This white supremacy is now persevering through political agendas that shift the blame for American issues onto marginalized communities. 

“There's this idea of how to get different non-white groups to fight against each other, rather than to unite and fight against white nationalism and white supremacy,” Leong said. “So there's ... this constant shifting of who's going to feel like they might have access and who's going to be seen as the other, and how these different groups can be pitted against each other.” 

The model minority myth implies that Asian Americans will remain complacent to mistreatment, conveying the idea that they make easier targets. However, these individuals are not to blame and are underserving of the hate they've received as the public's scapegoat. 

“We're seen as the perpetual foreigners, you know, stereotypes of us are just constantly used, and you see it in the media all the time," Kim said. "I think the biggest issue now is that people just need to know what’s happening."

In light of recent events, the Korean American Student Association, the Vietnamese Student Association, and the Southeast Asian American Student Association will be holding a collaborative virtual workshop to discuss the current situation on Tuesday, March 23 at 6:30 p.m. via Zoom. 

It’s time we, as a society, collectively come together and ensure that this continuous wave of hate stops at the source: white supremacy. Perpetuating the false and racist idea that Asian Americans are an enemy of the public is yet another way to divide the U.S. and keep white nationalist ideologies in place.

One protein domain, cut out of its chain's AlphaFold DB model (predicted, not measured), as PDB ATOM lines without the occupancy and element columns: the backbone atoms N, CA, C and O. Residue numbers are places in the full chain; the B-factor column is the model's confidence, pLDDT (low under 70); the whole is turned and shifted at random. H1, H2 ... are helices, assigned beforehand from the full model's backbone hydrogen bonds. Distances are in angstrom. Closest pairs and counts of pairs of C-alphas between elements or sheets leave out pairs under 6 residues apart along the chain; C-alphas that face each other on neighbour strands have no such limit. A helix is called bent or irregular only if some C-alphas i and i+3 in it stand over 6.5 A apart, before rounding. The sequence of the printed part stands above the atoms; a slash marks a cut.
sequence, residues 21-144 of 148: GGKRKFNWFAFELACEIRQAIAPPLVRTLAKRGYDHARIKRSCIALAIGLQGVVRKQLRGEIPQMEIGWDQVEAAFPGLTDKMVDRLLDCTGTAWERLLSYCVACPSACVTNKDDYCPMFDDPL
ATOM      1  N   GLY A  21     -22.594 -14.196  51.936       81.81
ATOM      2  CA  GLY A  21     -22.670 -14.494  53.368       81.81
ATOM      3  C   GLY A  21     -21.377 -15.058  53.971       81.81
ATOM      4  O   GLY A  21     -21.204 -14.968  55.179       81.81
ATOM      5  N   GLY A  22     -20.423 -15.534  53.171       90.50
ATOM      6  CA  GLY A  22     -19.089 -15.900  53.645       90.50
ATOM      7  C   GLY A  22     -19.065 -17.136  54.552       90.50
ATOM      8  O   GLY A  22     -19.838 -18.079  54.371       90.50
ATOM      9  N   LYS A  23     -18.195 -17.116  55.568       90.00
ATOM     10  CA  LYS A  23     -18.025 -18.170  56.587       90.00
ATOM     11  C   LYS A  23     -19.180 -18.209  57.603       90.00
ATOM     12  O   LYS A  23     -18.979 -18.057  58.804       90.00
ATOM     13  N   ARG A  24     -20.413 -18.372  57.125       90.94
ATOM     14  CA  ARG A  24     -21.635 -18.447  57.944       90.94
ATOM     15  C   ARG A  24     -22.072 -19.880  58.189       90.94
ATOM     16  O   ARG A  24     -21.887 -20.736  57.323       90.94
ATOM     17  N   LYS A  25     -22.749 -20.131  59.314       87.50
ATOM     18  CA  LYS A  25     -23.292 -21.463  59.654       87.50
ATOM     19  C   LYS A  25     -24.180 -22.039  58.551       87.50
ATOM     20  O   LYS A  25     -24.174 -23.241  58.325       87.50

As allies to Asian communities, we need to actively listen and make personal decisions to do better and uplift our Asian friends, family, brothers, sisters, children, and elderlies.

 “When people do nothing when people say racist comments, those comments are going to continue,” Leong said. “Anytime those comments are made and they're not called out, like someone says, ‘hey, that's not okay.’ That allows it to continue, and so all of us collectively are responsible, as a society for making our society the society we want it to be.” 

Reach the columnist at and follow @anxieteandbread on Twitter. 

Editor’s note: The opinions presented in this column are the author’s and do not imply any endorsement from The State Press or its editors. 

Want to join the conversation? Send an email to Keep letters under 500 words and be sure to include your university affiliation. Anonymity will not be granted.

Like The State Press on Facebook and follow @statepress on Twitter.

Continue supporting student journalism and donate to The State Press today.

Analisa ValdezEcho Reporter

Analisa Valdez is a reporter with the Echo, focusing on covering the arts and entertainment world. Analisa has been apart of the State Press for two and a half years and is in her third year at the Walter Cronkite School of Journalism and Mass Communication. 

Continue supporting student journalism and donate to The State Press today.

Subscribe to Pressing Matters



This website uses cookies to make your experience better and easier. By using this website you consent to our use of cookies. For more information, please see our Cookie Policy.